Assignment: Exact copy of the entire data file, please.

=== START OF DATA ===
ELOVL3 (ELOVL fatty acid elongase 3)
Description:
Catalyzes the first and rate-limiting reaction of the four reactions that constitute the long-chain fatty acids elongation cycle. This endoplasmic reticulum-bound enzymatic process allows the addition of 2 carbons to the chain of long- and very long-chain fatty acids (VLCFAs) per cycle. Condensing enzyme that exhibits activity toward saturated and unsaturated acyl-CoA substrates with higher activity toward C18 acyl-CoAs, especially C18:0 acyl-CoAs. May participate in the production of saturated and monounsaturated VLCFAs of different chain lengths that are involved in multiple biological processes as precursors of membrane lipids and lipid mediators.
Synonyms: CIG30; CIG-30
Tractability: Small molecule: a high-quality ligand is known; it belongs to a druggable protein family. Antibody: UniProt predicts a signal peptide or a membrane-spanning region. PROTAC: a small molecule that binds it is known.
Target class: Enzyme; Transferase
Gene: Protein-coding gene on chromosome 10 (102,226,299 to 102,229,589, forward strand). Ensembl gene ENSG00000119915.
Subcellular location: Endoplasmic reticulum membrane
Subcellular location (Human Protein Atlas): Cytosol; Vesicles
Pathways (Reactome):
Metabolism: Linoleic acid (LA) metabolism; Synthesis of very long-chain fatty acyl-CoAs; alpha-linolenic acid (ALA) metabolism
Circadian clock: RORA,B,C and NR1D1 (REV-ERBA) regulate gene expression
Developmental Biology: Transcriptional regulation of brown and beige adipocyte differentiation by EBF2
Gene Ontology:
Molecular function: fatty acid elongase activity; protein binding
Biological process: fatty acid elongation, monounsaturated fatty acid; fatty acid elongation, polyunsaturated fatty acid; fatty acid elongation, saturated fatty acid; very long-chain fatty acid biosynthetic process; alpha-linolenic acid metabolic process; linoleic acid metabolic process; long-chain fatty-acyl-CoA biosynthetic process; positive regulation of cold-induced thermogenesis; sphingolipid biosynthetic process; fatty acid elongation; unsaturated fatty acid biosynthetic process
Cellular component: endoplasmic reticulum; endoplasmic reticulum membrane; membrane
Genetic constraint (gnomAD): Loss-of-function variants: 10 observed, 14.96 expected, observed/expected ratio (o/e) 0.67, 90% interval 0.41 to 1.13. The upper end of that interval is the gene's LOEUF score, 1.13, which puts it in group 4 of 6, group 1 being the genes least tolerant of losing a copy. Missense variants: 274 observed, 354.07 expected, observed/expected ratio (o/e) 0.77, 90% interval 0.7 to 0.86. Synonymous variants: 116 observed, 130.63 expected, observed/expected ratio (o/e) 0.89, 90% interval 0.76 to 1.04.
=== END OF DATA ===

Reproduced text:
ELOVL3 (ELOVL fatty acid elongase 3)
Description:
Catalyzes the first and rate-limiting reaction of the four reactions that constitute the long-chain fatty acids elongation cycle. This endoplasmic reticulum-bound enzymatic process allows the addition of 2 carbons to the chain of long- and very long-chain fatty acids (VLCFAs) per cycle. Condensing enzyme that exhibits activity toward saturated and unsaturated acyl-CoA substrates with higher activity toward C18 acyl-CoAs, especially C18:0 acyl-CoAs. May participate in the production of saturated and monounsaturated VLCFAs of different chain lengths that are involved in multiple biological processes as precursors of membrane lipids and lipid mediators.
Synonyms: CIG30; CIG-30
Tractability: Small molecule: a high-quality ligand is known; it belongs to a druggable protein family. Antibody: UniProt predicts a signal peptide or a membrane-spanning region. PROTAC: a small molecule that binds it is known.
Target class: Enzyme; Transferase
Gene: Protein-coding gene on chromosome 10 (102,226,299 to 102,229,589, forward strand). Ensembl gene ENSG00000119915.
Subcellular location: Endoplasmic reticulum membrane
Subcellular location (Human Protein Atlas): Cytosol; Vesicles
Pathways (Reactome):
Metabolism: Linoleic acid (LA) metabolism; Synthesis of very long-chain fatty acyl-CoAs; alpha-linolenic acid (ALA) metabolism
Circadian clock: RORA,B,C and NR1D1 (REV-ERBA) regulate gene expression
Developmental Biology: Transcriptional regulation of brown and beige adipocyte differentiation by EBF2
Gene Ontology:
Molecular function: fatty acid elongase activity; protein binding
Biological process: fatty acid elongation, monounsaturated fatty acid; fatty acid elongation, polyunsaturated fatty acid; fatty acid elongation, saturated fatty acid; very long-chain fatty acid biosynthetic process; alpha-linolenic acid metabolic process; linoleic acid metabolic process; long-chain fatty-acyl-CoA biosynthetic process; positive regulation of cold-induced thermogenesis; sphingolipid biosynthetic process; fatty acid elongation; unsaturated fatty acid biosynthetic process
Cellular component: endoplasmic reticulum; endoplasmic reticulum membrane; membrane
Genetic constraint (gnomAD): Loss-of-function variants: 10 observed, 14.96 expected, observed/expected ratio (o/e) 0.67, 90% interval 0.41 to 1.13. The upper end of that interval is the gene's LOEUF score, 1.13, which puts it in group 4 of 6, group 1 being the genes least tolerant of losing a copy. Missense variants: 274 observed, 354.07 expected, observed/expected ratio (o/e) 0.77, 90% interval 0.7 to 0.86. Synonymous variants: 116 observed, 130.63 expected, observed/expected ratio (o/e) 0.89, 90% interval 0.76 to 1.04.